The Nine Most Surprising Restaurant Closings of 2016
Photo by Nick Papakyriazis/Flickr
This year, restaurant openings were at an all-time high, with dozens of new eateries — both large and small — debuting across Broward and Palm Beach Counties.
But some of the closings got our attention for this piece. South Florida lost some old favorites, as well as a few newcomers that won our hearts as quickly as they faded into that sad place where restaurants go to die.
Fortunately, some you might miss the most have already announced plans to reopen or rebrand, while others — and the food comas they so lovingly induced — will be forever lost.
Here is a look back at the nine most surprising restaurant closings over the last 12 months:
Kapow! partners Vaughan Dugan (left), Rodney Mayo (center), and Scott Frielich (right) have announced they'll be opening a second location in West Palm Beach after Mayo closed Longboards in October.
Photo courtesy of Subculture Restaurant Group
9. Wipeout: Longboards Closes to Make Way for Kapow!
When Longboards first debuted in July 2011, it rocked the 500 block of Clematis Street with a grand opening block party. Hundreds turned out for free food, drinks, and entertainment in support of local charities Grind for Life and Surfers for Autism. It seemed like a promising endeavor for this beach-easy, Polynesian-themed eatery from Subculture Restaurant group founder Rodney Mayo. Then, seemingly out of nowhere, the restaurant closed its doors this August, just a few weeks after whispers that they would launch a revamped menu. The good news? It was a strategic move to make way for a second Kapow! location, Subculture's wildly popular Asian-themed eatery that opened the same year as Longboards in Boca Raton's Mizner Park. Currently under construction, it's slated to open in mid-2017.
Johnny V's chef-owner Johnny Vinczencz closed his Fort Lauderdale establishment in July after 15 years in business.
Photo by Michlee Eve Sandberg
8. The Caribbean Cowboy Hits His Final Trail
After a decade-long run (and then some) as one of South Florida's most praised practitioners of New American cuisine, Johnny V's chef-owner Johnny Vinczencz was nicknamed everything from "The Caribbean Cowboy" to "The Guava Gaucho." The food at this beloved Las Olas eatery was always recognizable by familiar flavors rooted in our nation's regional cuisines, dressed up with a touch of worldly wise additions and daring dashes of gastronomic ingenuity. In July, all that came to an end when Vinczencz abruptly closed the doors to his Fort Lauderdale restaurant of 15 years, citing rising rent as the main factor. The closure came just two months after another longstanding Las Olas establishment shuttered its doors permanently, with Cafe de Paris owner Louis Flematti retiring after 50 years of business in May.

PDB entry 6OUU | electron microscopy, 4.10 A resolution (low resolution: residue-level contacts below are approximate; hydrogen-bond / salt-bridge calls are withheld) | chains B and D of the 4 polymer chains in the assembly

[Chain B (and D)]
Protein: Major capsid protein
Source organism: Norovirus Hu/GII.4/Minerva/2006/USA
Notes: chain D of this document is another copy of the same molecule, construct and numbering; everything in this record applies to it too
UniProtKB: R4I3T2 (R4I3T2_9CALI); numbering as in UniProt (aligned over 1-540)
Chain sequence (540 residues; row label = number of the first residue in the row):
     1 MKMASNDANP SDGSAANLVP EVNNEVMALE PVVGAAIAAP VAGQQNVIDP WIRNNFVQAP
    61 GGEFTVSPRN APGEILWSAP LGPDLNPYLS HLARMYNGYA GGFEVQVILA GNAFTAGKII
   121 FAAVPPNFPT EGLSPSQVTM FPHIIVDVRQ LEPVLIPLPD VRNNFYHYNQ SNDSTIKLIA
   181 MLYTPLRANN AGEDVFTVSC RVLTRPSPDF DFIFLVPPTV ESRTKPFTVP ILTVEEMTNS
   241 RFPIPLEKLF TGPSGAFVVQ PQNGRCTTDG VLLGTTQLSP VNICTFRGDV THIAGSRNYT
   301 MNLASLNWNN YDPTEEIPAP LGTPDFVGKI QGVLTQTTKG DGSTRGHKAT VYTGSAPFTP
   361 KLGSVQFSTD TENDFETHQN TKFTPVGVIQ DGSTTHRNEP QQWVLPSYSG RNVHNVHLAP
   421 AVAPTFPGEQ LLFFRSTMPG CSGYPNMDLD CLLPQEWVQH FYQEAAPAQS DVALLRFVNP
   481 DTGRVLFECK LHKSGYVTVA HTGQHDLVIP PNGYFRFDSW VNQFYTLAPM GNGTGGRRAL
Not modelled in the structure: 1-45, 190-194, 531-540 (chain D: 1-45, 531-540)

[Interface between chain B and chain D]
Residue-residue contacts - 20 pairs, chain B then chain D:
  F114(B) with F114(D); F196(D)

The Filling Station chef-owner Adam Feigeles.
Photo by Candace West
7. The Filling Station Ran Low on Fuel
In September 2015, the Filling Station — a former Miami-based burger-centric restaurant — relocated to Oakland Park. In our weekly restaurant feature, chef-owner Adam Feigeles said, "Basically, this is like my 12th restaurant. But I've sold them all. I've never had to close them." In February, the restaurateur closed his 12th restaurant (most likely without selling it). Well, guess this is where we say: Never say never.
Havana Hideout closed after eight years in business.
Photo courtesy of Havana Hideout
6. Even Guy Fieri's Seal of Approval Couldn't Save the Sangria and Tacos at Havana Hideout
During the eight years it was in business, this downtown Lake Worth eatery went from a Diners, Drive-Ins and Dives favorite to what seemed like nothing more than a glorified snack shack with a serious LDub locals-only vibe. Havana Hideout in Lake Worth — beloved for its amazing sangria and generous Taco Tuesday special — closed up shop a few months ago when its new owners, who took over for concept-founder Chrissy Benoit in 2012, weren't able to keep the Guy Fieri-fueled fever going.
Max's Social House closed in June 2016.
Photo courtesy of Max's Social House
5. Max's Social House Wasn't Such a Hotspot to Socialize After All
When Max's Social House announced plans to open in the former Ceviche space (and before that, Falcon House) in Delray Beach, the highly anticipated eatery was dubbed the "next wave of California cuisine" by restaurateur/creator Dennis Max. Maybe it was the less-trafficked location just north of Atlantic Avenue on a one-way Federal Avenue, but SoHo never became the hit spot to socialize for Delray Beach residents or visitors. To drum up business, the establishment launched Bar Brawls, a local bartender competition, on the heels of sister establishment Max's Harvest's popular Chef vs. Chef local chef showdown. The last-ditch effort drew huge crowds in its four months, but the momentum slowed in the summer months, ending with a final farewell in June.
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